As a non-attorney I was nevertheless impressed with the clarity of the District Court arguments and felt that the 9th Circuit would find little difficulty in coming up with an opinion one way or the other. At the District Court level, the State defendants appeared to present a very weak case, while the plaintiffs were direct and incisive in their presentation. From an earlier article:

The heart of the hearing took place at about 11:00 a.m. in a spirited back-and-forth between Judge Seabright and [plaintiff] attorney [Randy] Elf. It was clear that Seabright had studied related cases from other circuits as well as Citizens United, the Supreme Court case that blew the lid off of corporate campaign contributions. During the discussion Elf demonstrated a command of the core issues that was impressive, and which helped Seabright to clarify his own understanding.

For details, please see Hawaii’s campaign spending laws go before the 9th Circuit in Honolulu on Wednesday (October 9, 2015).

Here is what I wrote at the time of the ruling in District Court before Judge J. Michael Seabright:

In the wake of the Supreme Court’s Citizens United decision, Hawaii plaintiffs Jimmy Yamada and Russell Stewart filed a challenge to the constitutionality of several Hawaii campaign spending laws. Judge Seabrook granted an injunction in part, reasoning that the government has no valid constitutional interest in regulating the contributions that plaintiffs want to make to the Aloha Family Alliance – Political Action Committee.

Specifically, Seabright held that there is no legitimate government interest in restricting contributions to organizations that engage only in independent spending, as the Aloha Family Alliance PAC does. He declined to declare the entire law unconstitutional at the preliminary injunction stage.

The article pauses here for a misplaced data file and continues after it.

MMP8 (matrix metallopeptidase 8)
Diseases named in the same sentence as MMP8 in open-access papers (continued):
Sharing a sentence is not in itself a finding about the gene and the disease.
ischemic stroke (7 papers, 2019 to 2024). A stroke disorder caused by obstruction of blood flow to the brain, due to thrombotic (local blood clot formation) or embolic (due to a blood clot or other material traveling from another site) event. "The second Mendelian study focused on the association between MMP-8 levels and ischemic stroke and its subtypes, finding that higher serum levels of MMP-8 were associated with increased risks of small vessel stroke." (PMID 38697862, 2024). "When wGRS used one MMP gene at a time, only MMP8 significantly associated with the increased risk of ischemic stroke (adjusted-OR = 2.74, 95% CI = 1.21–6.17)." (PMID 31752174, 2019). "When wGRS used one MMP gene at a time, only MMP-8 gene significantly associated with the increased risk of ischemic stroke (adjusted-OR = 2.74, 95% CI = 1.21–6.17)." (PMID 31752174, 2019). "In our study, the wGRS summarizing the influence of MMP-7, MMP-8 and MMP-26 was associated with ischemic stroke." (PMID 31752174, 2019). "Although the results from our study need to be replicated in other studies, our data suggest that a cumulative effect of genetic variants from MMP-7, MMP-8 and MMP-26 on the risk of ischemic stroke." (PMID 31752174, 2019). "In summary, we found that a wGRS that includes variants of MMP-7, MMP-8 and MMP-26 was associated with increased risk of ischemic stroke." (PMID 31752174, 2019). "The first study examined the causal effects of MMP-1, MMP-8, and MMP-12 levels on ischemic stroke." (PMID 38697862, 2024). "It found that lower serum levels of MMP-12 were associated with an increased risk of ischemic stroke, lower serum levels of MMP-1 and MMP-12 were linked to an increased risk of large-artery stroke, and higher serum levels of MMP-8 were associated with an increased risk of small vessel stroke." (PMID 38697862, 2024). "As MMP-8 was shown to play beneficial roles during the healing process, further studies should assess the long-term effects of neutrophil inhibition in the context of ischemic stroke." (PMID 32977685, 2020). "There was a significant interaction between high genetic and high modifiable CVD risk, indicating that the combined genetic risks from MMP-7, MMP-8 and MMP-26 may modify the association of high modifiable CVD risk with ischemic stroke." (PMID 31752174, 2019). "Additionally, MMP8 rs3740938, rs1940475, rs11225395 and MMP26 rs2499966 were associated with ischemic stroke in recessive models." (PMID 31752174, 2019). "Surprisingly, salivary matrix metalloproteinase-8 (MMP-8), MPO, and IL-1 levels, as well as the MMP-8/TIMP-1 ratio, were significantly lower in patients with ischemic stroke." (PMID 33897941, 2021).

[Judge does not strike down Hawaii law but grants partial injunction in campaign spending limit challenge, 10/7/2010]

The case on appeal is not the same as was heard before Judge Seabright. It’s impossible to predict, even after listening to the appeals court’s questioning, which way they will decide.

But 18 months does seem a bit excessive, even if they’re considering this case on Hawaiian Time.



 

Civil Beat catches Sen. J. Kalani English fundraiser during session


by Larry Geller

It used to be so lonely here at Disappeared News. I was the only one posting articles when a legislator held a fundraiser during the session, for example.

Now, I can give that up entirely. It’s no longer “disappeared news” since Civil Beat is identifying these legislators.

See Chad Blair’s story: Sen. English Holds Campaign Fundraiser During Session (Civil Beat, 4/9/2015).

Senator English represents Hana, East and Upcountry Maui, Moloka‘i, Lana‘i, Kaho‘olawe, and asked $250 to be with him at the Oahu Country Club last night.

How posh!  How many of his Maui constituents were able to attend, I wonder?

But of course, lobbyists and other special interest representatives would have no trouble in coughing up that much moola for access to the senator.

Some of them may have bills pending that he may be called to vote upon.That’s one of the problems with holding fundraisers during session: it’s called ethics, in the common usage of the term (there’s nothing illegal about holding fundraisers during the session or asking for whatever donation the legislator thinks the market will bear).

And as Blair observed, Senator English isn’t even up for re-election until 2018.



 

Public locked out of testimony on 13 bills today


by Larry Geller

People be damned